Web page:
The schoolchildren piled into the rail car in downtown Washington and looked up and down as the lights flickered and the floor rumbled.
“We’re here!” one of the young passengers shouted, all of them heading for the door like seasoned commuters.
The rail car never actually moved, nor did the amused young riders. The hulking mass of steel once carried workers around the Loop, but now Chicago Transit Authority car No. 6719 sits in the middle of a massive Smithsonian exhibition on transportation.
Like the trains and cars it highlights, “America on the Move” at the National Museum of American History was built for the long haul. The exhibition opened in 2003, and 10 years later, the collection — with motorcycles, trucks and even a locomotive — remains one of the most popular stops at the museum.
The show uses transportation to chronicle American history, said Steven Lubar, a historian who headed up the team that spent five years creating it.
“Any topic you look at, transportation’s a good way into it,” said Lubar, who is now a professor of American Studies at Brown University. Transportation is a particularly “great way of telling a story in a museum” because of the objects involved, he added.
The exhibition is spread over nearly 26,000 square feet on the first floor. One of the biggest objects is the green locomotive that pulled Franklin D. Roosevelt’s funeral train in 1945. Elsewhere is one of the D.C. streetcars that ran up and down Seventh Street and that are the inspiration for the fleet of streetcars the District is launching this year on H Street NE. And what would an American transportation museum be without a Greyhound bus?
“Every person uses transportation in one way or another,” said Peter Liebhold, who was on the team that planned the exhibition and now oversees it for the museum. “People have strong feelings about transportation.”
Liebhold said that the show tries to avoid lots of text. Instead, objects and vehicles are presented in their historical context. Cars are shown on roads, and the D.C. streetcar is presented near a partial re-creation of the District’s Center Market about 1900.
“It’s a classic natural history exhibition,” he said. “Like when you see a beaver in its natural habitat, so you have a better understanding of the beaver.”
The show crisscrosses the country, taking visitors through a succession of historical eras. The early days of transcontinental rail travel are marked by the connection between Santa Cruz, Calif., to the rest of the country. Then comes the emergence of the car and the growing need for better roads. And that is followed by the growth of suburbia as represented by the small Chicago suburb of Park Forest.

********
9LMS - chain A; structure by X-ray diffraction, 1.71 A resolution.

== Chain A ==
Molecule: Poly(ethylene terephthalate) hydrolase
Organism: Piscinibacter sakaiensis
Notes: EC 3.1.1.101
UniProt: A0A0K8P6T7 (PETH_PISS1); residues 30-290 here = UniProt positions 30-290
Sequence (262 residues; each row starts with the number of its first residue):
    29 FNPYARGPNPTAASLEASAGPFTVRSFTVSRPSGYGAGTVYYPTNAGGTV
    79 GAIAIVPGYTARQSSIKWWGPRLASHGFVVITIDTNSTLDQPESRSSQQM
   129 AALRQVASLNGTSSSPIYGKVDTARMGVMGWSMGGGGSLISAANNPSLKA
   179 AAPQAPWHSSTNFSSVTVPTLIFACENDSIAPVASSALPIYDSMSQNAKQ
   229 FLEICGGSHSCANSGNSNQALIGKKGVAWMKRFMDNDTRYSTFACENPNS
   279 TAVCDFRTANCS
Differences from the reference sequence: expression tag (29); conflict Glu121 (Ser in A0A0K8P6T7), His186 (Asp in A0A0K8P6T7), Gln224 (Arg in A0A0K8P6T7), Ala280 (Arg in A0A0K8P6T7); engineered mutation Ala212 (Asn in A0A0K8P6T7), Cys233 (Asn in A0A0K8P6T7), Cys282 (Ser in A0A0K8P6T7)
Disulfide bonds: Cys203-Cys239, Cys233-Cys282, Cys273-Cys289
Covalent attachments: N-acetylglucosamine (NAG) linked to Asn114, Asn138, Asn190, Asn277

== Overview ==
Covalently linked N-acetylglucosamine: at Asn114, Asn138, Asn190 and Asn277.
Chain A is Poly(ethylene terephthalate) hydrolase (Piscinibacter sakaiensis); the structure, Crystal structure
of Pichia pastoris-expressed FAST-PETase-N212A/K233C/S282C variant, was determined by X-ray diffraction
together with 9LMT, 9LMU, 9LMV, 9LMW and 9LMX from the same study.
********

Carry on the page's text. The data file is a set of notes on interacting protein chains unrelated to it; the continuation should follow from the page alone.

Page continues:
Most of the displays are hands-off, to ensure that they are around for all 30 years that the show is intended to last. Millions of visitors opening and closing a car’s doors or climbing onto a motorcycle would mean wear and tear.
The old Chicago rail car is the exception. A screen at the front of the car shows a film depicting what workers may have discussed during a morning commute in 1959. Visitors can board the car through an area made up to resemble one of that city’s elevated train stations. As a result, the car takes a lot of knocks, Liebhold said. On a recent morning, a child playing with one of the window cranks accidentally pulled it off.
Some visitors say even more interactivity would be better for younger visitors. “They don’t want to just read something,” said Derek Zappa, who was visiting on a school trip with 26 eighth-graders from Phoenix. That’s why it’s great they could go into the rail car, he added. “That they can touch and feel it, that's a big deal,” said Zappa, 39, the school’s athletic director.
People of all ages flock to the show. On a recent day, students on school trips, families, retirees and travelers from as far away as China and Germany were among the visitors examining a 1986 Dodge Caravan and the D.C. streetcar.
The organizers aren’t surprised that the exhibit is still a draw after a decade. It was developed with the idea that it would stay up for 30 years, which isn’t unusual for such a large show, Liebhold said.
Many of the objects in “America on the Move” are big and would be, well, difficult to move. When the museum closed for renovations from 2006 to 2008, larger items such as the 199-ton locomotive stayed in place rather than being lugged along Constitution Avenue.
But the longevity of the show and of a handful of others, such as the Sant Ocean Hall in the National Museum of Natural History and “America’s Presidents” at the National Portrait Gallery, are nonetheless notable in a city full of museums that cycle through exhibitions.
Fittingly for a history museum, the exhibition doesn’t bog down in technical details about subjects such as the evolution of the steam engine. For people who care more about history than about engineering, that’s a big selling point.
“It’s the history of America explained through the development of transportation,” said Frauke Austermann, 28, a political scientist originally from Germany who was visiting the United States for the first time. “I like that better than explaining to me what an engine is.”
The show can evoke memories for visitors of different ages, which Liebhold said is one of the goals, particularly for a museum that’s popular with families coming with multiple generations.
“I come from a long line of motorheads, and this is our cup of tea,” said Roxanne Rosborough, 58, of Hawaii, who was filming parts of the exhibit to show to her family. “Everything I’ve ever spoken about with my grandfather, father and brothers, it’s all here.”